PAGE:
Why are so many people getting celiac disease? ›

    “In part, the incidence of celiac disease has risen because of improved awareness of the disease and more accurate and less invasive diagnostic testing, for example blood testing,” said study author Gilaad Kaplan, MD, scientific director of Digestive Health Strategic Clinical Network, Alberta Health Services.

    Is there a pill to stop celiac disease? ›

    There is no medication that treats celiac disease. To avoid the health problems that it can cause, you'll need to go completely gluten-free.

    Is there a pill to help celiac disease? ›

    Drug therapy

    For example, latiglutenase is taken with meals and contains enzymes that break down gluten in the stomach, rendering the protein non-toxic to patients with celiac disease.

    Is there any new treatment for celiac disease? ›

    Chugai is conducting a phase 1 clinical trial for DONQ52, an investigational medication designed to target an immune complex known to cause celiac disease symptoms. DONQ52 is expected to also protect the small intestine against damage caused by gluten exposure.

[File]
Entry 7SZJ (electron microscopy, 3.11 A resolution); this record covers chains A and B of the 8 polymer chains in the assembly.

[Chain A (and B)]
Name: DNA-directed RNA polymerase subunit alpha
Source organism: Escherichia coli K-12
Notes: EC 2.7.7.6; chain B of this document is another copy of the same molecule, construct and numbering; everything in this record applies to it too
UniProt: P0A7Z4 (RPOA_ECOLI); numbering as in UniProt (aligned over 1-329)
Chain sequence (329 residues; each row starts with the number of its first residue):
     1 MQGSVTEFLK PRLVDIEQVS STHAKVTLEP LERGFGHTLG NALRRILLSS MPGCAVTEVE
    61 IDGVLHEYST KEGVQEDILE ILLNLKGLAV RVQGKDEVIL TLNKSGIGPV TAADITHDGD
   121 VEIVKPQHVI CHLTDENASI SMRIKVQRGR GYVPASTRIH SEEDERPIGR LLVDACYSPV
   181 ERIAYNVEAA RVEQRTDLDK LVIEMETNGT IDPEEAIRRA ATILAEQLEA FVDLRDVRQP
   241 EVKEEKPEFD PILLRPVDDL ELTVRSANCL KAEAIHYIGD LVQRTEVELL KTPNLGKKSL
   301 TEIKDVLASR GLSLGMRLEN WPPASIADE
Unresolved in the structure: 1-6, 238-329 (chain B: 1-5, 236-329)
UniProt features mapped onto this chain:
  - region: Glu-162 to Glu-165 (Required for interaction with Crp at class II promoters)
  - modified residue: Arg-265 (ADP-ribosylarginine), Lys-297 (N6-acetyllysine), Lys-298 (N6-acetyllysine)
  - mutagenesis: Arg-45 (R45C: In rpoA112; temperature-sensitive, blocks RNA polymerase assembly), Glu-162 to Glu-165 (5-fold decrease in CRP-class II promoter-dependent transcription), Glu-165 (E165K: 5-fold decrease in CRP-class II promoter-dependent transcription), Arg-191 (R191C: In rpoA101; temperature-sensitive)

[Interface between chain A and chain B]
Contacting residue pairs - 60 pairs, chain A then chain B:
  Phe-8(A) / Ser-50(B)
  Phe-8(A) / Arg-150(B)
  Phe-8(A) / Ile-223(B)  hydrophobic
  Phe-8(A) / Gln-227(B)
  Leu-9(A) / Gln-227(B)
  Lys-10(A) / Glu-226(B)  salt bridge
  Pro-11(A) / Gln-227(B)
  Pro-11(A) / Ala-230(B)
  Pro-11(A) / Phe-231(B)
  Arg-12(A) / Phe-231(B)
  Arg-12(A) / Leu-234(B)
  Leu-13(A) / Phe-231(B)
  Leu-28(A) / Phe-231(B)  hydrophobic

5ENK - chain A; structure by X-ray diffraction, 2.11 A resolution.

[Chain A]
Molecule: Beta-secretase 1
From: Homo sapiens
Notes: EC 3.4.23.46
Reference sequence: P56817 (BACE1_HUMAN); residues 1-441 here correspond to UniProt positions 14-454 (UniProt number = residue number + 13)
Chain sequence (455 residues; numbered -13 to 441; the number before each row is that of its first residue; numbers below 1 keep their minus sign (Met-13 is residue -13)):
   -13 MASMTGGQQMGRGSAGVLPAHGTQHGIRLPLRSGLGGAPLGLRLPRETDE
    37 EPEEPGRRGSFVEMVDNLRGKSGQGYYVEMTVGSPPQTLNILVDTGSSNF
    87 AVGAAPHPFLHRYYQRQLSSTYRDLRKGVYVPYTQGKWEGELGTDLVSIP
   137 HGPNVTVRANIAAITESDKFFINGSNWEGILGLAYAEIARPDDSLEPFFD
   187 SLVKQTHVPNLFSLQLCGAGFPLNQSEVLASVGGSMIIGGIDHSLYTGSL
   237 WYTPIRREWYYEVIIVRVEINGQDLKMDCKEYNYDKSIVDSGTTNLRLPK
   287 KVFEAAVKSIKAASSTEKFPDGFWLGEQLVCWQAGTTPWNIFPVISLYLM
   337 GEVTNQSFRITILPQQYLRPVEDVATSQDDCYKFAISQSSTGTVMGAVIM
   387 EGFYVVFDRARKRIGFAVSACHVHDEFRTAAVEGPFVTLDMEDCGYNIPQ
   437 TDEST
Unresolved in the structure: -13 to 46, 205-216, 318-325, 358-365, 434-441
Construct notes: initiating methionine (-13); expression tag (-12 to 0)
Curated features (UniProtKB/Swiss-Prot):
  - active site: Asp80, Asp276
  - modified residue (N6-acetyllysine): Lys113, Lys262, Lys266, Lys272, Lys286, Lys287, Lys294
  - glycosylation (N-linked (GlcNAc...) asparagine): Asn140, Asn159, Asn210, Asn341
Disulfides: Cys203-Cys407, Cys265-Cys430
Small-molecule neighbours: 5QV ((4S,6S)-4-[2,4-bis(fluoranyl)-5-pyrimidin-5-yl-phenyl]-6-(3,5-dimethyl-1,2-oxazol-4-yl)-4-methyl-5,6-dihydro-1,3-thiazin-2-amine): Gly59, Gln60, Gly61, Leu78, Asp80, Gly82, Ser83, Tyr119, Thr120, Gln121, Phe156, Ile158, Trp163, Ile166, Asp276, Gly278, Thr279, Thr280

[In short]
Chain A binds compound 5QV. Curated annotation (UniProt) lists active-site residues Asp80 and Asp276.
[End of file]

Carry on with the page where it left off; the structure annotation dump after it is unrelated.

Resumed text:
Can celiacs eat chocolate? ›

    If you are diagnosed with coeliac disease, it is extremely important that you stick to your gluten free diet, avoiding any foods that contain gluten, including chocolate.

    Can celiacs eat potatoes? ›

    Many foods, such as meat, vegetables, cheese, potatoes and rice, are naturally free from gluten so you can still include them in your diet. A dietitian can help you identify which foods are safe to eat and which are not.

    Can celiacs eat rice? ›

    People with coeliac disease can safely eat many common plants, seeds, grains, cereals and flour, including corn, polenta, potatoes, rice and soya. However they should avoid barley, wheat, rye, couscous and semolina as they contain gluten.